The Grace-life

The grace-life is one that lives by Pauline doctrine (Romans 15:16). It is all about living a life pleasing to God without being in subjection to the Law (Romans 6:14). The Law only magnified sin, while Grace  frees us from that bondage (Romans 8:15, 21; Galatians 2:4). The Grace-life is possible only by understanding what Paul teaches about how we should live in this Dispensation of Grace.

The grace-life is about casting off the old nature and putting on the new nature. We do this by renewing our minds, changing our thinking from the old-nature point of view to the new-nature view point. It is training ourselves to stop thinking in our usual, natural way, and think how God wants us to think. The renewed mind can happen only when we, as believers, take in God’s word and allow the Holy Spirit to change us from the inside out. It is about thinking from a whole different standpoint, and allowing God to mold and shape us with this new way of thinking. It is about immersing ourselves in good doctrine and being around people who encourage us to live properly.

There are three major passages of Scripture pertaining to operating under the renewed mind. The first is Romans 12:1—2. Chapter 12 begins with Paul pleading for us to give ourselves to God as a living sacrifice. The basis for doing this is found in the first 11 chapters of Romans. In light of all that God did for us, our “reasonable service” is to give ourselves completely back to Him. We do this, not by conforming to the way the world thinks, but by becoming transformed by renewing our minds and thinking the way God thinks. We are able to be in step with God’s thinking because we have His word and we have the indwelling Holy Spirit. When we are walking in step with the Holy Spirit, we will naturally bear fruit for God (Galatians 5:16, 22—25).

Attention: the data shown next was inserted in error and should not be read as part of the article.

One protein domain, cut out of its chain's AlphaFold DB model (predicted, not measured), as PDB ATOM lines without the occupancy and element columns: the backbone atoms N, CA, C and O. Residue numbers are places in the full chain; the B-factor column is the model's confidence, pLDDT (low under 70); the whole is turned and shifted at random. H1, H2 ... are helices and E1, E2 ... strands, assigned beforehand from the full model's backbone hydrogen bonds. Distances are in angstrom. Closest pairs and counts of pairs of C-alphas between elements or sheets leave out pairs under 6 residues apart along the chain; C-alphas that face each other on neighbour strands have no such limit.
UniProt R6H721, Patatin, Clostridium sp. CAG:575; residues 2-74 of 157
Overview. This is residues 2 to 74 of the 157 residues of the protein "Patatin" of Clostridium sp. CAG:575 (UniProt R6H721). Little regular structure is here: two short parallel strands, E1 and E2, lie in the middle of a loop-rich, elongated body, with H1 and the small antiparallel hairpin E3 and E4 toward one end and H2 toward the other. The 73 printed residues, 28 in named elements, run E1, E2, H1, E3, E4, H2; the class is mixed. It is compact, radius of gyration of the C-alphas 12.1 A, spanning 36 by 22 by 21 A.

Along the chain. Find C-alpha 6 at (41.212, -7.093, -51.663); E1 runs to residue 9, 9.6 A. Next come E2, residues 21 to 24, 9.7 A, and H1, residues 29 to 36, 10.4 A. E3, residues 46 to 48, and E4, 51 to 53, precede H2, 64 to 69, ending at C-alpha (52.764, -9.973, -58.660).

The second passage that addresses our Grace life in Christ is Ephesians 4:17—24. As believers, we no longer live as we had before salvation. Those things should all be in the past, things that we turn away from by putting them aside and thinking and doing godly things. We put off the things of the old nature, which is corrupt and unable to do anything that is pleasing to God, and put on the new nature which was created in us in the likeness of God’s righteousness and holiness. The key to doing this is in the renewing of our mind. We were born with a mind that could only think old-nature thoughts. It could not comprehend anything spiritual because it was tainted by the fallen Adamic nature. After we were saved, it was then possible for us to put on the new nature by renewing our mind in Godly things. We fill our mind with His word and allow the Holy Spirit to work in us.

The third major passage dealing with our walk is found in Colossians 1:9—13. We need to fill ourselves with the knowledge of His word in order to walk in a manner worthy of the Lord. This filling with God’s word will renew our mind. When our mind is renewed, we will walk properly and bear fruit that is pleasing to God. We will bear this fruit in every good work, and when we walk in the power of the Holy Spirit everything we do will be a good work. When we fill ourselves with this knowledge, He gives us wisdom and spiritual understanding so that we will know how to apply our knowledge in every situation. Without proper knowledge, we will be unable to walk in a worthy manner. We will be ill equipped to serve Him.

Paul has given us everything we need to live the Grace-life. The rest of the book of Romans will give practical, every-day examples of applying this knowledge. This is where the rubber meets the road. It will do no good to learn about living according to godly principles if those principles are not put into action. The examples given by Paul in the next few chapters should act as a springboard for us to take what we’ve learned and use it in our daily life. Explaining how to live the grace-life is easy. Living the Grace-life will take a lifetime filled with many detours and failures. Simple to explain but not easy to consistently live.